Dante and Renaissance Florence

Dante and Renaissance Florence

By (author) Simon A. Gilson , Series edited by Alastair Minnis , Series edited by Patrick Boyde , Series edited by John Burrow , Series edited by Rita Copeland , Series edited by Alan Deyermond , Series edited by Peter Dronke , Series edited by Nigel Palmer , Series edited by Winthrop Wetherbee

US$124.99

Free delivery worldwide

Available
Dispatched in 3 business days

When will my order arrive?

Simon Gilson explores Dante's reception in his native Florence between 1350 and 1481. He traces the development of Florentine civic culture and the interconnections between Dante's principal 'Florentine' readers, from Giovanni Boccaccio to Cristoforo Landino, and explains how and why both supporters and opponents of Dante exploited his legacy for a variety of ideological, linguistic, cultural and political purposes. The book focuses on a variety of texts, both Latin and vernacular, in which reference was made to Dante, from commentaries to poetry, from literary lives to letters, from histories to dialogues. Gilson pays particular attention to Dante's influence on major authors such as Boccaccio and Petrarch, on Italian humanism, and on civic identity and popular culture in Florence. Ranging across literature, philosophy and art, across languages and across social groups, this study fully illuminates for the first time Dante's central place in Italian Renaissance culture and thought.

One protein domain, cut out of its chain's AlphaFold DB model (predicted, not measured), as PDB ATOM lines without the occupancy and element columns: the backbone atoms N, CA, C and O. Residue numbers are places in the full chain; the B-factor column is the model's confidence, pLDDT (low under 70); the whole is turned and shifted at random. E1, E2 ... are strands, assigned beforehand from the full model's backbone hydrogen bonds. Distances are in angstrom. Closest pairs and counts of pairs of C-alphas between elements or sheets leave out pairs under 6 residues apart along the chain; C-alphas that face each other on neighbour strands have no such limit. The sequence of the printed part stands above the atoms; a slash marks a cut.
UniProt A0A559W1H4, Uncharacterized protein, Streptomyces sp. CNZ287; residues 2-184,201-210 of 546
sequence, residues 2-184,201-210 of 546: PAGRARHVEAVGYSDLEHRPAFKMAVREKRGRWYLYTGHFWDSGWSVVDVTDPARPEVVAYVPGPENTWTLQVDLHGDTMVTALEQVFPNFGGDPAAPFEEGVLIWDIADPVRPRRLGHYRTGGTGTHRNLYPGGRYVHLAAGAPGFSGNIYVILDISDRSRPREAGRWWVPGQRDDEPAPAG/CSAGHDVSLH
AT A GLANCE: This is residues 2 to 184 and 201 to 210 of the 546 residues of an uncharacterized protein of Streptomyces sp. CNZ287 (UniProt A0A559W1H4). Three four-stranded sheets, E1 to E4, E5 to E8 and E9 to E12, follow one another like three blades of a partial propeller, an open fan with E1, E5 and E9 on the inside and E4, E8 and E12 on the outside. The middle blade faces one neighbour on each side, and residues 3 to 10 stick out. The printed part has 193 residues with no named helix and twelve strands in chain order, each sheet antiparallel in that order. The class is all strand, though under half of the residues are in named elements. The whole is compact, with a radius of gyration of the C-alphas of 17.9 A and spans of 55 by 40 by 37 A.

show more
  • Hardback | 340 pages
  • 160 x 231.1 x 25.4mm | 612.36g
  • 19 Oct 2006
  • CAMBRIDGE UNIVERSITY PRESS
  • Cambridge
  • English
  • New.
  • 3 b/w illus.
  • 0521841658
  • 9780521841658

Other books in this category

Other people who viewed this bought:

Author Information

Simon Gilson is Senior Lecturer in Italian at the University of Warwick.

show more

Review quote

Review of the hardback: 'A book on Dante's reception which is both rich in detail and clear in direction ... excellent ... Simon Gilson's book is a major contribution to our understanding of the multiple ways in which Dante's works, and the figure of Dante, were understood in Florence.' The Times Literary Supplement Review of the hardback: '... coherent and consistent in its methodology.' The Cambridge Quarterly

show more